Young people need to be involved in the design, delivery and measurement of services so that residential care can shake-off its reputation as an intervention of last resort and the care sector can make effective use of it as part of a range of options.

4.2.3  The system of measurement should be strengthened so that we can begin to measure what matters and maximise the value created by children's care services

  What we measure determines what we prioritise, where we invest resources and what lessons we learn about improving services. Getting it right is therefore essential to improving outcomes for children and young people. This will require changes to be made on the part of both decision-makers and service providers.

  4.3  Our specific recommendations within each of these areas are as follows:

4.3.1  Commissioning for outcomes

  Efficiency savings targets—which were ramped up in the Comprehensive Spending Review—need to be rethought. This is especially important in relation to services aimed at vulnerable groups. We would be better off with a system in which providers cost their services and local authorities choose to purchase those that are most suitable. This is the approach used in those European countries where many residential children's homes are run by the independent sector.

  The pursuit of public-benefit needs to be freed from departmental silos. As it stands, outcomes which lead to savings for central government or more than one local government area are not being adequately valued. This is because the emphasis on competition is discouraging cooperation between local authorities. There is a need for cross-silo procurement and for local authorities to be incentivised to pursue public benefit even if it does not directly benefit their area of control.

  Regional commissioning needs closer scrutiny. Though it may improve stability for young people, it may also be a natural environment for big organisations to thrive in. While large providers still have a minority of placements, an awareness of the impact of scale is required—particularly if smaller providers are losing share. The over-emphasis on sectoral distinctions in evaluation also needs to be addressed: insofar as large voluntary providers might have more in common with large private providers than they do with small voluntary providers, then the current emphasis is potentially misleading. Further research on the relationship between scale and outcomes would be required in order to understand this better.

4.3.2  Service-design and co-production

  The use of residential care as a "last resort" needs to be reconsidered because better use of residential care as a positive option may help improve outcomes for many young people. Investment is needed in this form of care to tackle the problem of low morale among workers.

  The way residential care services are developed and delivered needs to be re-configured. Services seem to be most effective when people get to act as providers as well as recipients. We therefore need to devolve real responsibility, leadership and authority to "users", and encourage self-organisation rather than direction from above. This is consistent with an SROI approach to measurement; engaging stakeholders in a project is about more than consultation. There is a need to create a continuing dialogue that contributes to strategic planning, permeates management systems and shapes the organisation's understanding of where value is created.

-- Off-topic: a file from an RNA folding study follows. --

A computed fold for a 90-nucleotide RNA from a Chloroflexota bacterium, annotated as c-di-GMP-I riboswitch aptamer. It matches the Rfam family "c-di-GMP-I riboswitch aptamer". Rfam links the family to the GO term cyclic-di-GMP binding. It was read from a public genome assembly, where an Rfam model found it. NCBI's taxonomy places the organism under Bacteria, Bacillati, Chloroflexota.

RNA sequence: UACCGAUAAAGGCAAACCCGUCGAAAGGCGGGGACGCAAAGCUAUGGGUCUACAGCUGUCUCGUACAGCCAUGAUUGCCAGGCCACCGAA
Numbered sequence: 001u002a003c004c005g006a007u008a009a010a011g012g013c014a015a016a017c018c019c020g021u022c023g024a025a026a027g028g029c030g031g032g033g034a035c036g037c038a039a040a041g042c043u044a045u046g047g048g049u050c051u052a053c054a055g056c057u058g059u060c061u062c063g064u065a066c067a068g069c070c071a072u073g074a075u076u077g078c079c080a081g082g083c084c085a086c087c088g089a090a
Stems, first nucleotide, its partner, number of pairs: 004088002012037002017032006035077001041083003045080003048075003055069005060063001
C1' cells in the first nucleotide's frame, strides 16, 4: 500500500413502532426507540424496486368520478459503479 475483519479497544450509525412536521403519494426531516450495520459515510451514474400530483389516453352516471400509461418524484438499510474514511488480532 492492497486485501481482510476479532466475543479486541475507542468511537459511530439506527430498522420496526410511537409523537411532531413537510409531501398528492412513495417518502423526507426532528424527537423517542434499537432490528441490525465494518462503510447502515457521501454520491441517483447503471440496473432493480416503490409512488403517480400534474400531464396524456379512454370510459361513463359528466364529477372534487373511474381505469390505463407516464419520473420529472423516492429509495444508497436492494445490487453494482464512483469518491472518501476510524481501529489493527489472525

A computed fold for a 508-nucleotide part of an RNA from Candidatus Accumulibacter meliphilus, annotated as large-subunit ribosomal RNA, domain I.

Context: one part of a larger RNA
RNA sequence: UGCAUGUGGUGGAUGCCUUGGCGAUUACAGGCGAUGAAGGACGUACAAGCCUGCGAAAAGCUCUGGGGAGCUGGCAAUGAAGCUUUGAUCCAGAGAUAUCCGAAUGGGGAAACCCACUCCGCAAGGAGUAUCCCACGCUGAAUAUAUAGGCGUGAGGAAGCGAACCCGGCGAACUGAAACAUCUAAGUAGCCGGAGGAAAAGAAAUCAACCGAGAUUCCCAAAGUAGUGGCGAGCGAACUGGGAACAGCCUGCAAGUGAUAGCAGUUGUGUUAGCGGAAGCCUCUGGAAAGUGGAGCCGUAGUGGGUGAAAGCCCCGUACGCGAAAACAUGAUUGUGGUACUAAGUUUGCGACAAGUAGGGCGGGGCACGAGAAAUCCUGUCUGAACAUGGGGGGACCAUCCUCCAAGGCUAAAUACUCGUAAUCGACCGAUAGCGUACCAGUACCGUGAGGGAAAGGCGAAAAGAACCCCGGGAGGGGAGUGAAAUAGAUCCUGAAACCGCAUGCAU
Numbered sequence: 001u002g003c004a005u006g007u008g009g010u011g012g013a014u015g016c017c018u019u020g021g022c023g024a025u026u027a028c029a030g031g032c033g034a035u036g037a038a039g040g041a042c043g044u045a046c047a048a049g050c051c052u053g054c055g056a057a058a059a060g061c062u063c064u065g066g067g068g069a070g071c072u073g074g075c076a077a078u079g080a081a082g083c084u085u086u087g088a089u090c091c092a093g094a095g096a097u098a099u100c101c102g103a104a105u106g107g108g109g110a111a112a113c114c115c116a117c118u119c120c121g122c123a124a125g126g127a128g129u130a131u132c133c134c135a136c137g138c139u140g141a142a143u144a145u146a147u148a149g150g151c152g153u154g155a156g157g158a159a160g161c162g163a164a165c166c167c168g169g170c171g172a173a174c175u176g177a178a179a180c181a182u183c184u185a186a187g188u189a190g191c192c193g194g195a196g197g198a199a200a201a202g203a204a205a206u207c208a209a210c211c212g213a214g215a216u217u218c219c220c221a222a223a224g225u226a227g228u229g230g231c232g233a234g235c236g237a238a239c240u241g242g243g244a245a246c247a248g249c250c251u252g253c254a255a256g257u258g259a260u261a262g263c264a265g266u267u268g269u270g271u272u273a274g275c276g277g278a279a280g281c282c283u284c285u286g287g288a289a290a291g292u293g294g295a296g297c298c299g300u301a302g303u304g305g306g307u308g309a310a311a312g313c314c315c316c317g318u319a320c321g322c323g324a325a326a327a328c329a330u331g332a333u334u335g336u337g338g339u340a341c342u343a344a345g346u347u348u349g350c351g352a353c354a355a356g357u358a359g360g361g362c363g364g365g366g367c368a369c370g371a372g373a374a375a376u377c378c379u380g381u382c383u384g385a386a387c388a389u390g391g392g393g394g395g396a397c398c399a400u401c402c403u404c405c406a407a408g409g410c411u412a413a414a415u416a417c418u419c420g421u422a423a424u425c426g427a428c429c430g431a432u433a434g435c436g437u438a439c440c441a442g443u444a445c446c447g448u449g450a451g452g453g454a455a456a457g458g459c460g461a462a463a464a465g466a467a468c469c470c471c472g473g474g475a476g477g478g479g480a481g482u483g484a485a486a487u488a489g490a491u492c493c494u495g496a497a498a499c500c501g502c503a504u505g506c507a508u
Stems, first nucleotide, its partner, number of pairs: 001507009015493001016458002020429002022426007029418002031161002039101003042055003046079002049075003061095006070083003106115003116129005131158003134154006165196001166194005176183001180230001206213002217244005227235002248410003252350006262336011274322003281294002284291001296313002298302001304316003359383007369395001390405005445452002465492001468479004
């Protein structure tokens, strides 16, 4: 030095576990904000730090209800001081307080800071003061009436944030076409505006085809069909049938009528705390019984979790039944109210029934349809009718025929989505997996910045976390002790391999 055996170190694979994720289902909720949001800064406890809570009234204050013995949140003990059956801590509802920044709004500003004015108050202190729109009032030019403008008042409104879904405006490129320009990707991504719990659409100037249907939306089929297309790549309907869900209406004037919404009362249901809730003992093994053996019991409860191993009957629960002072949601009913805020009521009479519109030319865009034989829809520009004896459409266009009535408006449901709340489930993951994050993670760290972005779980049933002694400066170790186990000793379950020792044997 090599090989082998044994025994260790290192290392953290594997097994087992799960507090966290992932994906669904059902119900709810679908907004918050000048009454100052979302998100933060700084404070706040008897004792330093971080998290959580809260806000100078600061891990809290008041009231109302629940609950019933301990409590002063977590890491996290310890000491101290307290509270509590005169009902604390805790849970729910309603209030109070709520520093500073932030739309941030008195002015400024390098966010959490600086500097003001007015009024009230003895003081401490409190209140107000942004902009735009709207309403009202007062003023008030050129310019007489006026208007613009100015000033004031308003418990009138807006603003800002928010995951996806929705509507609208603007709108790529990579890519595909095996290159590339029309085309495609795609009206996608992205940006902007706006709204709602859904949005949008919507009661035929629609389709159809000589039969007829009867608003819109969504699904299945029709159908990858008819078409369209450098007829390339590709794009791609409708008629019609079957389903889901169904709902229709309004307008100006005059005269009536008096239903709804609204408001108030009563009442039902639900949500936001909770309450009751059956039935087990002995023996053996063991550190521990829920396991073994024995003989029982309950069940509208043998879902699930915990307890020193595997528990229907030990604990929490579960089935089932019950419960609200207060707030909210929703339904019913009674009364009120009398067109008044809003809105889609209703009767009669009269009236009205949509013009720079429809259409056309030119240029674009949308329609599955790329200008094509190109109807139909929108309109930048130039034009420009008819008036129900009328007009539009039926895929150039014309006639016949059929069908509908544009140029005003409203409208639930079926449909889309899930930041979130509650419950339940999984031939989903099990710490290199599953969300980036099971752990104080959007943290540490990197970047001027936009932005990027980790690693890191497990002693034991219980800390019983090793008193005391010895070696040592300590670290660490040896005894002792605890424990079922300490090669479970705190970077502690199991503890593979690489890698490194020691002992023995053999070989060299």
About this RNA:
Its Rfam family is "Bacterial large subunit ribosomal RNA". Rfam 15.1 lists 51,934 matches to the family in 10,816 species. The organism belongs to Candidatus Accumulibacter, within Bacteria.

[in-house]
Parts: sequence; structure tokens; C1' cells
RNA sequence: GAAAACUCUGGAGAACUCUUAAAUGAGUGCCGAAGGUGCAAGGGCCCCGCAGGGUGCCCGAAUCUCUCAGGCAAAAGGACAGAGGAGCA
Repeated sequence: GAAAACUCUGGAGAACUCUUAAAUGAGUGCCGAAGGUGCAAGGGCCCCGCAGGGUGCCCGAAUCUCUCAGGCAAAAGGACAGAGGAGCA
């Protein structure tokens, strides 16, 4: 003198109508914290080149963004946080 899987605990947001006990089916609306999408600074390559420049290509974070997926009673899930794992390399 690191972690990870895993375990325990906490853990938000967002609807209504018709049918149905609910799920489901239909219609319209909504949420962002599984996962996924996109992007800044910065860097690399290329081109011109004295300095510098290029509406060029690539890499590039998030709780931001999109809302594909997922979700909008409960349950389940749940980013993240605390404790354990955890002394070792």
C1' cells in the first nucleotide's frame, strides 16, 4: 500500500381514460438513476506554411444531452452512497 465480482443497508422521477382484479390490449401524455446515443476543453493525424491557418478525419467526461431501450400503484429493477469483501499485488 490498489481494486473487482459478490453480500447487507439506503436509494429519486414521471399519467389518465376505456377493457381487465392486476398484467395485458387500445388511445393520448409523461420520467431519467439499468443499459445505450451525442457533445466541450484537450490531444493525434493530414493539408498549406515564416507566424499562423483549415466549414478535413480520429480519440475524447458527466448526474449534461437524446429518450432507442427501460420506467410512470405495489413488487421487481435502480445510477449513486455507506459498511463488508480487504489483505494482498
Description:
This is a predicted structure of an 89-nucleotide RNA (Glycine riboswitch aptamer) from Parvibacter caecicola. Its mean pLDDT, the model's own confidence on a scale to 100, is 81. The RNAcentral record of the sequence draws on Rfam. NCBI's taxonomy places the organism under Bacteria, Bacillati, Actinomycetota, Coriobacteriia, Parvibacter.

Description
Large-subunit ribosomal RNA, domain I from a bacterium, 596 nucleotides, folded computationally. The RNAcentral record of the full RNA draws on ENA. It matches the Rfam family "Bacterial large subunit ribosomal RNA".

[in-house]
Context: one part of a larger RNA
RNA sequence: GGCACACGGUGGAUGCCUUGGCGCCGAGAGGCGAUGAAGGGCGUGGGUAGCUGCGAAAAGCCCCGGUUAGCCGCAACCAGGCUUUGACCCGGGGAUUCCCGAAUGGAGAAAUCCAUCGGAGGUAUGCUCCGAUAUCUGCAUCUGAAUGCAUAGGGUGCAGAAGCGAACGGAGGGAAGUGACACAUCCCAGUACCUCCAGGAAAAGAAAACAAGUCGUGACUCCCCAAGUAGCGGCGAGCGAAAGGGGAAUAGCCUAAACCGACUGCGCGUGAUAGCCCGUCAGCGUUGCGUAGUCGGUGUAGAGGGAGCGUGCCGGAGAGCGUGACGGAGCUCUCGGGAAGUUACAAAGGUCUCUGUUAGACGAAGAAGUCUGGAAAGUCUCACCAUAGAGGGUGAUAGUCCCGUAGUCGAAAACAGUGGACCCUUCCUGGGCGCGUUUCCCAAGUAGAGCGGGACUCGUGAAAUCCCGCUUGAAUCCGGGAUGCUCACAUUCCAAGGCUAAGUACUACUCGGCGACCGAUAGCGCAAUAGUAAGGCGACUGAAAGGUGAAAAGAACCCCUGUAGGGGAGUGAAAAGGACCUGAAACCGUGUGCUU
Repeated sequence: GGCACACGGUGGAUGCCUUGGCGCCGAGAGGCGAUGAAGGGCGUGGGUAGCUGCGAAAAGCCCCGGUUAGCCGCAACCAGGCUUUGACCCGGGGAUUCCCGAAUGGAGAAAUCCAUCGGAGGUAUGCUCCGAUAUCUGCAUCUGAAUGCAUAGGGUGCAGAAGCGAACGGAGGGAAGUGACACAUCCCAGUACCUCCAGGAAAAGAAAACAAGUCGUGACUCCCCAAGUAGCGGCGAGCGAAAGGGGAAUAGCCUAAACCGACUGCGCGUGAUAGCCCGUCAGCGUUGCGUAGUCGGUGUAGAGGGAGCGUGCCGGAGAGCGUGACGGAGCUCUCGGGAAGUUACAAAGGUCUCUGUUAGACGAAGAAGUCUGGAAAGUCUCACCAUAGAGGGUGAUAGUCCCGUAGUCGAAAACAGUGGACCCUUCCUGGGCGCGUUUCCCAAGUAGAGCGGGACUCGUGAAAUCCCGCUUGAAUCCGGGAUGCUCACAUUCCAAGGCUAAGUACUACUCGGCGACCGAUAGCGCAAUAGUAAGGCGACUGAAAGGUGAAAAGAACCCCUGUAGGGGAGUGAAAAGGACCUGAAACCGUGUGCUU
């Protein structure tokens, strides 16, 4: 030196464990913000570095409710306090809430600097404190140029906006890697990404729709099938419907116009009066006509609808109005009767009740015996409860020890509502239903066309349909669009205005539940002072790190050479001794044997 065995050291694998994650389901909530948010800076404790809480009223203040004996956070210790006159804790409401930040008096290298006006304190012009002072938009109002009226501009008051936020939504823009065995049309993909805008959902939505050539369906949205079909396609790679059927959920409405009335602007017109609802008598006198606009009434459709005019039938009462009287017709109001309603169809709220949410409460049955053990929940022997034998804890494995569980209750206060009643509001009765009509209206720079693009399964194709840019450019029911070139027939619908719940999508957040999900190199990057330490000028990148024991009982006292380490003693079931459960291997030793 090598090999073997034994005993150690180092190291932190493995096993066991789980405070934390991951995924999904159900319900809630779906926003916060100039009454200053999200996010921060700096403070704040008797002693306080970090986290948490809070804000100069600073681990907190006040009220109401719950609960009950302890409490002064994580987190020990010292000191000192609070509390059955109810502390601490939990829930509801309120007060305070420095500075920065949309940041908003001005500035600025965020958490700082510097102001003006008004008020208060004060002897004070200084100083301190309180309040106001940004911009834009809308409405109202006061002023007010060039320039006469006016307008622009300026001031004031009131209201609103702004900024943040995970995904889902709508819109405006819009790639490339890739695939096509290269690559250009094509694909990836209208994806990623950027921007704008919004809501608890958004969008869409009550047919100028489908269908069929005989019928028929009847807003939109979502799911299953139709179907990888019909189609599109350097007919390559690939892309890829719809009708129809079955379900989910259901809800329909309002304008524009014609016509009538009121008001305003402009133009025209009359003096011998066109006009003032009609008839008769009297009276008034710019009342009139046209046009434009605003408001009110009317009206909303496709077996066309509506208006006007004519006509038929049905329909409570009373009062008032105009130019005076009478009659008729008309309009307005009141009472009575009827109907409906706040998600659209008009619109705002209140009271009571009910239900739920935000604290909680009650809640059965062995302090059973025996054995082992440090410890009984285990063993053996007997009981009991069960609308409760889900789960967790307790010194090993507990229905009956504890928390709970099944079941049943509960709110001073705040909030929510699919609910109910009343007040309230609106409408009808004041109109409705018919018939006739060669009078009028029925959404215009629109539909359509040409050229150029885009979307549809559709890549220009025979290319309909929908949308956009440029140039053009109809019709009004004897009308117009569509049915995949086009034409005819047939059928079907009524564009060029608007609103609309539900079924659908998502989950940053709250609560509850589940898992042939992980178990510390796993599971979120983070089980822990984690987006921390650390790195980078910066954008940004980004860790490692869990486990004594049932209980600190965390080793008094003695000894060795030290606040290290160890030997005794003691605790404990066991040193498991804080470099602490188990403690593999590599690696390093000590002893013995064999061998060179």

4.3.3  Measuring what matters

  New measurement systems need to be embedded in organisations' strategic planning processes to ensure that performance is meaningfully monitored and services are improved. Frontline staff have consistently told us that targets fail to reflect the impact they believe their work is having. In this situation they are unlikely to respond to what the data are telling them.

  More research is required to demonstrate the link between hard-to-quantify outcomes such as health and well-being and so-called `harder outcomes' such as education. This will help encourage policy-makers to take them seriously.

  Approaches to measurement need to be consistent across organisations. It would therefore be helpful if one model were adopted and promoted as the sector standard—providing that it is a model consistent with other related areas of service eg drugs and alcohol.

  Current indicators focus too much on procedures, processes and outputs. Outcome indicators that measure "distance travelled" by the beneficiaries of a project need to be developed. Providers should be required to systematically track young people after they leave care, and they should be funded to do so.

  Risk and failure need to be put in perspective. In the case of residential child care, this would require re-examining how risks are managed and assessing the extent to which this is crowding-out other considerations. Conversely, it would also require recognising that there can be no innovation and learning with some degree of failure.

  Findings of the Measuring What Matters programme will be published over the coming months.

REFERENCES

1  The original intention was to include a local authority partner but this did not prove possible given the timescale of the research.

2  Ryan-Collins J et al (2007) Unintended Consequences: How the efficiency agenda erodes local public services, and a new public benefit model to restore them (London: nef).

3  Ibid.

June 2008





 
previous page contents next page

House of Commons home page Parliament home page House of Lords home page search page enquiries index

© Parliamentary copyright 2009
Prepared 20 April 2009